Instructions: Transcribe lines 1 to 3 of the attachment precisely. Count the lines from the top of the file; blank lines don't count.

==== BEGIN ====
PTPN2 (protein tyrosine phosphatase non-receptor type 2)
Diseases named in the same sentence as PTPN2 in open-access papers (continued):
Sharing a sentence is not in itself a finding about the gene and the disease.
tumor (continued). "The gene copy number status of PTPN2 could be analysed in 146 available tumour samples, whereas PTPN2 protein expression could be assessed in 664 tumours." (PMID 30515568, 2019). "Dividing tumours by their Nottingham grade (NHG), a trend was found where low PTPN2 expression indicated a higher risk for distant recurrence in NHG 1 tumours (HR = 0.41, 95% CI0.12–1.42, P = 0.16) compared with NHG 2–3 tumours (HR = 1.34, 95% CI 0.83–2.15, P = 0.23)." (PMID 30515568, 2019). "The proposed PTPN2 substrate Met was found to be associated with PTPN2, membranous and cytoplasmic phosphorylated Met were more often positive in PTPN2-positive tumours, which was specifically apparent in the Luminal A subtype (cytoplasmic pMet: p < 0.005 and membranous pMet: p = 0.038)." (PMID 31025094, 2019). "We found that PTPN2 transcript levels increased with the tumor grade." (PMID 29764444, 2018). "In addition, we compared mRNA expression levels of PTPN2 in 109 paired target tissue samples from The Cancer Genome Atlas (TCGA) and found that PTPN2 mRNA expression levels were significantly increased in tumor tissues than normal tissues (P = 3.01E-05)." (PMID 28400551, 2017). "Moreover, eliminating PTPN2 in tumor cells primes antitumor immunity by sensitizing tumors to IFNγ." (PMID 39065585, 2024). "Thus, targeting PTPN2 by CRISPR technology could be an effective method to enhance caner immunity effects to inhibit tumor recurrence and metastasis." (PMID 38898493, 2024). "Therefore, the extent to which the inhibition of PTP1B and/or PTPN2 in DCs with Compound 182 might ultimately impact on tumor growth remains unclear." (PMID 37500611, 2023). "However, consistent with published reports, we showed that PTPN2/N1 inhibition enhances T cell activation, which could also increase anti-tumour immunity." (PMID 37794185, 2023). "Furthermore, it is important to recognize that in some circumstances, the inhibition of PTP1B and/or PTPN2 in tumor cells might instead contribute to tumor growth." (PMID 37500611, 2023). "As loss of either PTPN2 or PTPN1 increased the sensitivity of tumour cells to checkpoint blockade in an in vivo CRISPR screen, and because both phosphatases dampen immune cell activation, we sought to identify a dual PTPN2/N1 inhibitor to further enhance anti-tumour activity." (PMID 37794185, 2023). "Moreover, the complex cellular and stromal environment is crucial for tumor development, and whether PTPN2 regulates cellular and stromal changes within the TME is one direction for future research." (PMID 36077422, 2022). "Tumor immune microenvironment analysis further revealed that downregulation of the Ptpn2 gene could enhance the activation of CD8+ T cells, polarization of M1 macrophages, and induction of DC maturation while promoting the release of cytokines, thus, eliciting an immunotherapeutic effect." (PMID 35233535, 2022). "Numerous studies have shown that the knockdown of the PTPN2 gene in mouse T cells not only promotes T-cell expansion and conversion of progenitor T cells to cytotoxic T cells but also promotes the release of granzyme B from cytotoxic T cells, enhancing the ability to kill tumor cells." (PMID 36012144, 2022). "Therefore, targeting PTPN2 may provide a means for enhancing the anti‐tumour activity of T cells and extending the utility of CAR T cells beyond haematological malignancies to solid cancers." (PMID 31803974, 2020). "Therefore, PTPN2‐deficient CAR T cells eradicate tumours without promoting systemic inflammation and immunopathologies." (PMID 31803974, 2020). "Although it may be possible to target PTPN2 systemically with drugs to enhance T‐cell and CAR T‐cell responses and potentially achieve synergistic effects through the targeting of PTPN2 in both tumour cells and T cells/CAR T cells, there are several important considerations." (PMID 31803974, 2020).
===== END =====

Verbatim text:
PTPN2 (protein tyrosine phosphatase non-receptor type 2)
Diseases named in the same sentence as PTPN2 in open-access papers (continued):
Sharing a sentence is not in itself a finding about the gene and the disease.